Also called House of Burns, a lost distillery at Monzievaird, near Crieff in Perthshire.
Islands Single Malt Scotch Whisky
Peated and unpeated whisky from Tobermory – Mull’s only whisky distillery – was once used for both Ledaig and Tobermory. Now Ledaig is a purely peated malt, and a heavily-peated one at that.
The portfolio consists of just two permanent expressions, a 10-year-old and an 18-year-old, both of which are non-chill-filtered and bottled at 46.3% abv in the same fashion as their Tobermory siblings.
Although the modern incarnation of the brand did not surface until 2007, its history dates back to 1798 when John Sinclair established Ledaig distillery on the Isle of Mull.
At the start of the 19th century Ledaig had a good run, but by 1837 fell on hard times and was subsequently mothballed for 41 years. It reopened in 1878 and operated under a succession of owners until it was purchased in 1916 by Distillers Company Limited. Just 14 years later it was closed again.
An unlikely consortium comprised of a Liverpool shipping company, Sherry producer and other overseas interests, purchased and renovated the distillery and renamed it Tobermory. The Ledaig name, it seemed, was destined for the history books.
Another period of silence ensued, this time where several of the buildings were transformed into holiday lets – with some used as cheese stores – but the site was eventually saved in 1993 when its current owner, Burn Stewart Distillers, stepped in.
Prior to Burn Stewart’s involvement, the distillery had gone through periods of producing both peated and unpeated whiskies, but after taking control – and ridding the site of any remaining cheesy residue – the company made a concerted effort to separate the distillations, producing peated spirit for six months of the year, and unpeated for the remainder.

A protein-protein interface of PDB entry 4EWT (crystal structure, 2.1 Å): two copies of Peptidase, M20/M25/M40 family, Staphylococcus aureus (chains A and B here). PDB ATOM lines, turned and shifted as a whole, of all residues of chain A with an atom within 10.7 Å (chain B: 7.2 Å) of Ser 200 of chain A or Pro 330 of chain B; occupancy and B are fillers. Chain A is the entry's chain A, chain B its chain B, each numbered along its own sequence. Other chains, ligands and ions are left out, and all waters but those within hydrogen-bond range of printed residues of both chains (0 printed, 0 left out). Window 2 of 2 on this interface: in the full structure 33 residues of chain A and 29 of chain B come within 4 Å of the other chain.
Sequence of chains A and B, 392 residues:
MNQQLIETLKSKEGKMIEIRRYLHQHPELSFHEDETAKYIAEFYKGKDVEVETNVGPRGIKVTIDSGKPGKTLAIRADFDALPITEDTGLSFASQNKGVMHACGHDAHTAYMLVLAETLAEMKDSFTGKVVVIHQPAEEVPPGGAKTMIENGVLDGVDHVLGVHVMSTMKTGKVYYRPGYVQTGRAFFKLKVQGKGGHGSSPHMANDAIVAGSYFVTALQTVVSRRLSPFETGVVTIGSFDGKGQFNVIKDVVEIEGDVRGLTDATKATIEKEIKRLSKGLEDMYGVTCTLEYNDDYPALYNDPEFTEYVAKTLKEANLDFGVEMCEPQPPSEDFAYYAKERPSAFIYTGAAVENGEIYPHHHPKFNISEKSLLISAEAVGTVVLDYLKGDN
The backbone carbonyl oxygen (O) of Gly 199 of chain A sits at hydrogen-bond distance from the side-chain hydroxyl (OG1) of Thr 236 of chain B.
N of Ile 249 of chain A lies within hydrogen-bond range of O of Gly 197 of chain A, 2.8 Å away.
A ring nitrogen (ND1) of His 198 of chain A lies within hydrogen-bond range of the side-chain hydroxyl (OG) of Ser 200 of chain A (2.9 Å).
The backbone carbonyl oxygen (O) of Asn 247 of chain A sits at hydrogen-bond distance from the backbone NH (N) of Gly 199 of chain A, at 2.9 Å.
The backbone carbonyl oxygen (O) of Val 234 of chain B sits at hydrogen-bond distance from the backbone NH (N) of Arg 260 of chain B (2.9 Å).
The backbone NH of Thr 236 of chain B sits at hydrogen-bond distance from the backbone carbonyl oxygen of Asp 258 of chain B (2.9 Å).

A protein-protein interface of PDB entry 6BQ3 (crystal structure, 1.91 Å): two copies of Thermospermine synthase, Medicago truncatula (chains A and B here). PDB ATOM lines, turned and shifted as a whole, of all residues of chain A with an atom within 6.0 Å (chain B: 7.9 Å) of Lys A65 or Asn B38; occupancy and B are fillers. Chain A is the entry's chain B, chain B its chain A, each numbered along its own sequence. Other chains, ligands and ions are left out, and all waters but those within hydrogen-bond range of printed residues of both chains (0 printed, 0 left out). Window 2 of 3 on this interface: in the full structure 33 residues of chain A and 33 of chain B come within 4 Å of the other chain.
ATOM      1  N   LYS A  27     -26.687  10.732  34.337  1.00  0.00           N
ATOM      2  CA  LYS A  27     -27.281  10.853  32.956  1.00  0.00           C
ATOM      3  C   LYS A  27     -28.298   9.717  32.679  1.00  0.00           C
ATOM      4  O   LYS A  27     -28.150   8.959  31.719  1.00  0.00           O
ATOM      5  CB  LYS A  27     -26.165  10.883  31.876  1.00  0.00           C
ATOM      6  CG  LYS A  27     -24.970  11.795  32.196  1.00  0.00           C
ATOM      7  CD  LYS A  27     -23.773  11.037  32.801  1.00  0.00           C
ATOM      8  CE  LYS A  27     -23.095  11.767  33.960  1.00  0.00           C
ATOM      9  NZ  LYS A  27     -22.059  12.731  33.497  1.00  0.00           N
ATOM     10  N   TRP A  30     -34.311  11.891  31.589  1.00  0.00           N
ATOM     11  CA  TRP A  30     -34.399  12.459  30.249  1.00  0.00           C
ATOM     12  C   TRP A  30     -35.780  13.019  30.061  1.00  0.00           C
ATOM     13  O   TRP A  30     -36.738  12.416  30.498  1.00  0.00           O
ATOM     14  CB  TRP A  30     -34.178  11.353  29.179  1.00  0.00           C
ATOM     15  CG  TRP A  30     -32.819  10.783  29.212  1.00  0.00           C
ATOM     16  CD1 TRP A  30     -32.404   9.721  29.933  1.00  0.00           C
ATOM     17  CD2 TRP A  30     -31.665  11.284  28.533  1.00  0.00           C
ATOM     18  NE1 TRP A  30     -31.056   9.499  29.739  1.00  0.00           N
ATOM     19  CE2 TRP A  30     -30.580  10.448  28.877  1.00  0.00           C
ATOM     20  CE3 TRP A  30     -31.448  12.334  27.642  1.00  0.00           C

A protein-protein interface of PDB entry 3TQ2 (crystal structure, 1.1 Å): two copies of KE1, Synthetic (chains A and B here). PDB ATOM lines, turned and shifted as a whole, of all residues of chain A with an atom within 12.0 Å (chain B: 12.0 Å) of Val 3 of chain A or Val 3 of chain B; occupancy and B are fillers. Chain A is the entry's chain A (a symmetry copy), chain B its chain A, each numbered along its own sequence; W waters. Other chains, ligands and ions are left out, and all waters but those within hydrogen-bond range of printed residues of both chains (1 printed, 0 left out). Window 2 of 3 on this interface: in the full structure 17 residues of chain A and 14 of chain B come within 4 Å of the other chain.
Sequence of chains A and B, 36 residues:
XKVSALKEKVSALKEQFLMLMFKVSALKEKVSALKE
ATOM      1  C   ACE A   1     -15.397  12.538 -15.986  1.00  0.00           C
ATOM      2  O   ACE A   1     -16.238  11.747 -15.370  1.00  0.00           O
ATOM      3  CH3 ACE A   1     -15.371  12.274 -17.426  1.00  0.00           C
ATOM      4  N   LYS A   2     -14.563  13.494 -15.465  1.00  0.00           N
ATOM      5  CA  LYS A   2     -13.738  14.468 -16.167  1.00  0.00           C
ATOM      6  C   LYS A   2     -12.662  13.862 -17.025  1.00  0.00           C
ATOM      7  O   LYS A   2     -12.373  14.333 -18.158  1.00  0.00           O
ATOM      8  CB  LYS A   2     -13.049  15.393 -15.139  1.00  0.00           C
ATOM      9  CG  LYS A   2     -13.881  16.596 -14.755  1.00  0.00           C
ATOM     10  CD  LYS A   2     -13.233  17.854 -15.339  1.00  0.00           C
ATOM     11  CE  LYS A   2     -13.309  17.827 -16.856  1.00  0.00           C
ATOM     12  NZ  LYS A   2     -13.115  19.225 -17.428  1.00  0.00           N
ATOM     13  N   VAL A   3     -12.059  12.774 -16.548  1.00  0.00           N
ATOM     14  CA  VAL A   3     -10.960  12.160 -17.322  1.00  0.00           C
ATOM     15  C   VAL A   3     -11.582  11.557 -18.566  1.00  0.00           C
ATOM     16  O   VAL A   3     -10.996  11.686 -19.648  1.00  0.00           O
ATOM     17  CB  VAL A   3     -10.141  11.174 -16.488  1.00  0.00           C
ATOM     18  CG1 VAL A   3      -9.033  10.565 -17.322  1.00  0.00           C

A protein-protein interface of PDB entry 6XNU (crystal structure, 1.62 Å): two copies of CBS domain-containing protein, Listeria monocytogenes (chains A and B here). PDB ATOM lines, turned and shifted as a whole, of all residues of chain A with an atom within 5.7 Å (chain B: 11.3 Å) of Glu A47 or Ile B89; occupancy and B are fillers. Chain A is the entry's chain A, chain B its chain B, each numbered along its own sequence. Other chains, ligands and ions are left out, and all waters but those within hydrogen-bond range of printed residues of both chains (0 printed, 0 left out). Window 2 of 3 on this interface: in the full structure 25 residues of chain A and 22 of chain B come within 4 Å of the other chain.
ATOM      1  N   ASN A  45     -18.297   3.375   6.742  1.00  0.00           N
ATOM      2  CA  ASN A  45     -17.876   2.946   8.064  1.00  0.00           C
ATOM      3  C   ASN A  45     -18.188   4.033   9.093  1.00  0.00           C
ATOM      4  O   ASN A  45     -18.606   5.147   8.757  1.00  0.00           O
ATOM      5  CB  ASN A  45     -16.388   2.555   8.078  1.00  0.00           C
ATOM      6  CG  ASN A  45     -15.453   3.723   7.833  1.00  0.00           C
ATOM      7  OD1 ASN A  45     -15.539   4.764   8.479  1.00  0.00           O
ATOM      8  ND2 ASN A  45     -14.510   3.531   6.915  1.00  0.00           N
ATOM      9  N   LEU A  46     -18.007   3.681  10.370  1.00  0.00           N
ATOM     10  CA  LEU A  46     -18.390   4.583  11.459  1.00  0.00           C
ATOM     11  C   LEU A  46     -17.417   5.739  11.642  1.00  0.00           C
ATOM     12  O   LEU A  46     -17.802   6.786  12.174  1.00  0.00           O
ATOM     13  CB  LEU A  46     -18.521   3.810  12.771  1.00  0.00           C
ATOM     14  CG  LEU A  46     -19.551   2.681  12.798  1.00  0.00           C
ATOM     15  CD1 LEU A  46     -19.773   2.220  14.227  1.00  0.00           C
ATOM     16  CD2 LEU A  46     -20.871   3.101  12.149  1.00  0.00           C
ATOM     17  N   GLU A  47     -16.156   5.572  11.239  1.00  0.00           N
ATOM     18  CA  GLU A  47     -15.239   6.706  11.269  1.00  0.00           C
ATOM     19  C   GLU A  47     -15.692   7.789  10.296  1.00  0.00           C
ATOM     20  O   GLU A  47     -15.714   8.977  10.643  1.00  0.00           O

In 2007 Burn Stewart reignited Tobermory’s original name under the Ledaig brand, which was launched as a heavily peated 10-year-old single malt in contrast to the unpeated Tobermory. It was followed a decade later by the introduction of an 18-year-old with a more fruity, Sherried profile than its younger sister.
In 2015 the limited edition 42-year-old Ledaig Dùsgadh was released for £3,000 a bottle. With a name meaning ‘awakening’ in Gaelic, the expression contains some of the first spirit distilled when Tobermory was reopened in 1972 by the odd consortium.
- 1798 John Sinclair founds a brewery-distillery on Mull he names Ledaig
- 1837 The distillery foundered and lay silent for 41 years before reopening in 1878
- 1916 Following a succession of owners, the site is bought by DCL who mothball it in 1930
- 1972 Ledaig distillery is reopened, but for three short years before its owner files for bankruptcy
- 1979 The site is purchased by Kirkleavington Property and reopened under as Tobermory
- 1982 Three years later and the distillery is closed once more with its buildings transformed into holiday lets
- 1993 Tobermory distillery is acquired by Burn Stewart Distillers for £800,000
- 2007 Ledaig 10-year-old is launched as a peated expression
- 2013 Burn Stewart is bought by Distell
- 2014 Ledaig 18-year-old is launched
- 2015 The 42-year-old Ledaig Dùsgadh is released
Isle of Mull
- +44 1688 302647
- Visitor Opening Hours
- Not open to the public
Now dissolved whisky exporter and former owner of the Glen Rossie blended Scotch whisky brand.
Victorian blender and whisky broker that produced the Clan Macleod and Glen Finnan blends.
Holding company overseeing the construction and operation of the Clydeside distillery in Glasgow.